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sherrick13
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Posted: 5/29/2012 2:42:38 PM

Originally Posted By JMD:


His book actually dispels the myth that US infantry was inferior to others during this period of time. Actually he makes a good argument that the reverse was true.


The German Army by that time was good and bad. It really depended on the unit you faced. By that time many of the good experienced troops were either dead or in a cage. You could end up facing an experienced, well trained German unit, or one that had been in French garrison for 3 years and pretty much wasn't fit for combat.
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colesteele
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Posted: 5/29/2012 3:00:36 PM
Originally Posted By sherrick13:

Originally Posted By colesteele:
Originally Posted By sherrick13:

Depends on the year and the theater.


Pacific
41/early 42- green and ill equiped

Late 42- army didn't fight much

43- green but well equiped

44- good

45- very good



Europe

late 42- green and well equiped but with early equipment

43- getting better, a few units quite good, but most still pretty green

44- getting even better in Italy with better equipment,

Late 44- France invasion troops were very well trained but without experience in many cases, best equipment of the war

45- arguably the best trained, equipped and led Army of the world with lots of combat experience.



I think your time table is a little off. If you weren't experienced by late 44 you were not going to be experienced. The invasion of Europe was June 6 1944. However, it was planned for May, but the weather would not allow for the movement of the invasion troops. So, that puts it at mid 44. By December of 1944, you have had the North Africa Campaign, The Sicily Invasion, Invasion of mainland Italy, The Normandy invasion, The Breakout and Liberation of Paris, Operation Market Garden and the Battle of the Bulge. Plenty of experience to go around there.

There were lots of divisions that didn't see their first combat until the Fall of 44. Hell the 89th didn't until Jan 45.


Just because the Army had been fighting since 42 doesn't mean every unit had been fought.



But those units that had experience from N. Africa and Sicily had some of their NCO's and Officers transferred to train units that did not have any experience for the invasion of mainland Europe. Your assertion that many units did not have experience by late 44 is contrary. By late 44 most of the units dedicated to ETO were engaged.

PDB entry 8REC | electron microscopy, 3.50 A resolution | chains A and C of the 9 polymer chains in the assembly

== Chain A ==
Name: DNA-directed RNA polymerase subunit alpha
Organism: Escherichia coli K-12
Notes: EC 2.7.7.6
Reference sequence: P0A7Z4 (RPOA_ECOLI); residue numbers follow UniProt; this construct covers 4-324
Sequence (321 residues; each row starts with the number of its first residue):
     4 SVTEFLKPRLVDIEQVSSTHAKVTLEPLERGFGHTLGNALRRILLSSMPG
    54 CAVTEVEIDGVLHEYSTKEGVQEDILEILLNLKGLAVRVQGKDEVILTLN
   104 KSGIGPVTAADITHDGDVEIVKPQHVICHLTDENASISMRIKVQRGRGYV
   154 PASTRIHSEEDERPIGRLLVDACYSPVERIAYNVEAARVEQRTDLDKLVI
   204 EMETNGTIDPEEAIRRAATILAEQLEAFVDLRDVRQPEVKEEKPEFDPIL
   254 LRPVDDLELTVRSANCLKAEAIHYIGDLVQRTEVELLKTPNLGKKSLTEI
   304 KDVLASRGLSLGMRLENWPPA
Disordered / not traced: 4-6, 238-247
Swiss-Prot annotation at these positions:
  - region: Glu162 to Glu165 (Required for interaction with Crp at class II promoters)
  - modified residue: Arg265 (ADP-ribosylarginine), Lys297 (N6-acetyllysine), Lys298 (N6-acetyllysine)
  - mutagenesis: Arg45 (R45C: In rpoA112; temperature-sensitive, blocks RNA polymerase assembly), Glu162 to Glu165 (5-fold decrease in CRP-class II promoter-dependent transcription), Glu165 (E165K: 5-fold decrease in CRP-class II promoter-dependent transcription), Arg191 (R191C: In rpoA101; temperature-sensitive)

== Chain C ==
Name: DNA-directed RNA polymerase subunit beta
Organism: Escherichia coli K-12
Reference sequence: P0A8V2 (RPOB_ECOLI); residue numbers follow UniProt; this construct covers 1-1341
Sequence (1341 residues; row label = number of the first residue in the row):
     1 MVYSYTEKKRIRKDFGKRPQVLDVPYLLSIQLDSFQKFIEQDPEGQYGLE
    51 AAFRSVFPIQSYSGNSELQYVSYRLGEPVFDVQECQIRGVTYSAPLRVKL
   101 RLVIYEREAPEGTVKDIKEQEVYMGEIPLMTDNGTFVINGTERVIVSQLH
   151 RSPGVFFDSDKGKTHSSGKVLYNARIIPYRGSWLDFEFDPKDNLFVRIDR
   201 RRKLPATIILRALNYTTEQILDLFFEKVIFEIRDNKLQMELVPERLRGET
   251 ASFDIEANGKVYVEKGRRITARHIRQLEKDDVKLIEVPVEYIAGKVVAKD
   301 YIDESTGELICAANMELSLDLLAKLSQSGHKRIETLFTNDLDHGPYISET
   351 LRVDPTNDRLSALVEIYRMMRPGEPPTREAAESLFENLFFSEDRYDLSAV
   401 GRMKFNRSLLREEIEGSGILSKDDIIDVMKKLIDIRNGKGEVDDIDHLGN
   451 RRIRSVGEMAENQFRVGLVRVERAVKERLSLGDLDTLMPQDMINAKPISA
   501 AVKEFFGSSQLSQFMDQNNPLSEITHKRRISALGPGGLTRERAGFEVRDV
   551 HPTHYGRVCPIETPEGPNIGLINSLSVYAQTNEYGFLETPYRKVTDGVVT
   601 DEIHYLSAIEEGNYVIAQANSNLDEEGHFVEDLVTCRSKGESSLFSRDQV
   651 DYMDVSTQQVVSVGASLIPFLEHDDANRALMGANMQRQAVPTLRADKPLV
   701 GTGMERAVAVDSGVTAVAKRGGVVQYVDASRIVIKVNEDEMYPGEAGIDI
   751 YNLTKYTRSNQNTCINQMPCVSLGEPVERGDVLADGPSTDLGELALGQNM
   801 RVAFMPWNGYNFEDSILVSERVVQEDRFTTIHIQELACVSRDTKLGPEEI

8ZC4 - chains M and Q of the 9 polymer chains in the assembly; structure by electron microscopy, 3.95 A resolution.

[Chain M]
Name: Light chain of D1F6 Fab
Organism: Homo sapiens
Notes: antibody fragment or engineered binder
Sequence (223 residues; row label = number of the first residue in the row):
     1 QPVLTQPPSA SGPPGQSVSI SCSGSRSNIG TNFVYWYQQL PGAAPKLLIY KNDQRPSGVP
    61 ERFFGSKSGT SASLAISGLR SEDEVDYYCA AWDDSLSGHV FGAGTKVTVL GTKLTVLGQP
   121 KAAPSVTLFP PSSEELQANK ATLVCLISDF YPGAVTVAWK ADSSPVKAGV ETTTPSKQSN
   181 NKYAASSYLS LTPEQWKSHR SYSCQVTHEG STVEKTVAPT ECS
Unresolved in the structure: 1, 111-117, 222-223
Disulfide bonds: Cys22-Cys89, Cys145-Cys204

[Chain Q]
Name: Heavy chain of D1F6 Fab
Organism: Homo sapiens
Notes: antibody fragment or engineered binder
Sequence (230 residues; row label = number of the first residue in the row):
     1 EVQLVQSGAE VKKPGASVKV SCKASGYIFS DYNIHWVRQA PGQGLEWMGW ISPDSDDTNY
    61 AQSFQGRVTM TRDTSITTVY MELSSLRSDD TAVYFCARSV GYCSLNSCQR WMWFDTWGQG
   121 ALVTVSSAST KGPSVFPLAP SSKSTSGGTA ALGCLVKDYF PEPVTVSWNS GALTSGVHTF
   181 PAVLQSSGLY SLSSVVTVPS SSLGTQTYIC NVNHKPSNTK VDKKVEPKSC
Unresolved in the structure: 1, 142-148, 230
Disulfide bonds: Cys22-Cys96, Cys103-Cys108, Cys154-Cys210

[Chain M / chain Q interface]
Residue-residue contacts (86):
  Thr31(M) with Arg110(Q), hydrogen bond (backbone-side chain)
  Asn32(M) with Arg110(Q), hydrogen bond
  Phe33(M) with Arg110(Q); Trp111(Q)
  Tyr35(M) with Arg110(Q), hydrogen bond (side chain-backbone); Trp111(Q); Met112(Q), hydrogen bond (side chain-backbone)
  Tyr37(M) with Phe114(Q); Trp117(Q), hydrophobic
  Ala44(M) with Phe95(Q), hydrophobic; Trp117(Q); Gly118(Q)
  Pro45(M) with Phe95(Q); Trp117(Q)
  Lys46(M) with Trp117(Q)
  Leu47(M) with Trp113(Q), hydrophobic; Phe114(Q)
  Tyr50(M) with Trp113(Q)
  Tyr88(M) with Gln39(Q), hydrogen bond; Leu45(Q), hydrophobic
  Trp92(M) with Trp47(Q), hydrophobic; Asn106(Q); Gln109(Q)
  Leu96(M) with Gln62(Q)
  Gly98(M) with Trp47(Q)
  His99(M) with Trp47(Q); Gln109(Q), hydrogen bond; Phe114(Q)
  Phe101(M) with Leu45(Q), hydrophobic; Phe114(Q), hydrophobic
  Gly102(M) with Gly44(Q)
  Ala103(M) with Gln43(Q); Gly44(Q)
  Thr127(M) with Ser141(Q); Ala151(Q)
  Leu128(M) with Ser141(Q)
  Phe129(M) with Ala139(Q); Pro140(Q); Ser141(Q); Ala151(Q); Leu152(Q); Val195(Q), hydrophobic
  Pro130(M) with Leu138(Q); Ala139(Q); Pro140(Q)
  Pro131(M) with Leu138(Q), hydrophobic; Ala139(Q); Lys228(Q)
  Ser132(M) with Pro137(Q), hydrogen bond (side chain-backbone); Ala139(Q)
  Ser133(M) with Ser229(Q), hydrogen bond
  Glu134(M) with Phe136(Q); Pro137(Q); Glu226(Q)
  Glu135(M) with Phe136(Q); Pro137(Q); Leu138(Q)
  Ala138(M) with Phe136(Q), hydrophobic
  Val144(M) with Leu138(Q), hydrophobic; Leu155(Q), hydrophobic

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Posted: 5/29/2012 3:11:41 PM
Originally Posted By piccolo:
<snip>

No wonder the rest of the world can't figure us out.


Or beat us!
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Posted: 5/29/2012 3:13:00 PM

Originally Posted By Bigger_Hammer:
The Germans (& Japanese) though the American Infantry were "Not as Tough" because they would resort to Fire Power instead of Close Assault.

The Germans & Japanese HATED that if an airplane was overhead they could be 99% sure it was the enemy straffing, rocketing , bombing, napalming them.

If not, American 75s, 105s & 155s would lay down "steel rain"...

We didn't have to play their game due to our fire superiority and air superiority, so they though U.S. troops "softer", (As would the Communists in Korea & Vietnam).

Not "softer", just smarter to use bombardment rather than blood.

Fix and destroy every chance you get...
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Posted: 5/29/2012 3:23:20 PM
Originally Posted By thebeekeeper1:
Originally Posted By piccolo:
<snip>

No wonder the rest of the world can't figure us out.


Or beat us!



What I said is a real case of 'No shit!'

If you read a lot of medal citations you will find the term "Disregarding orders for his own safety"

What that generally means is that some guy simply got pissed off and said, "Fuck this shit!" and just took it on his own to get the job done.

The American army is the only place that will give a medal to a man that in other armies would give a court martial to.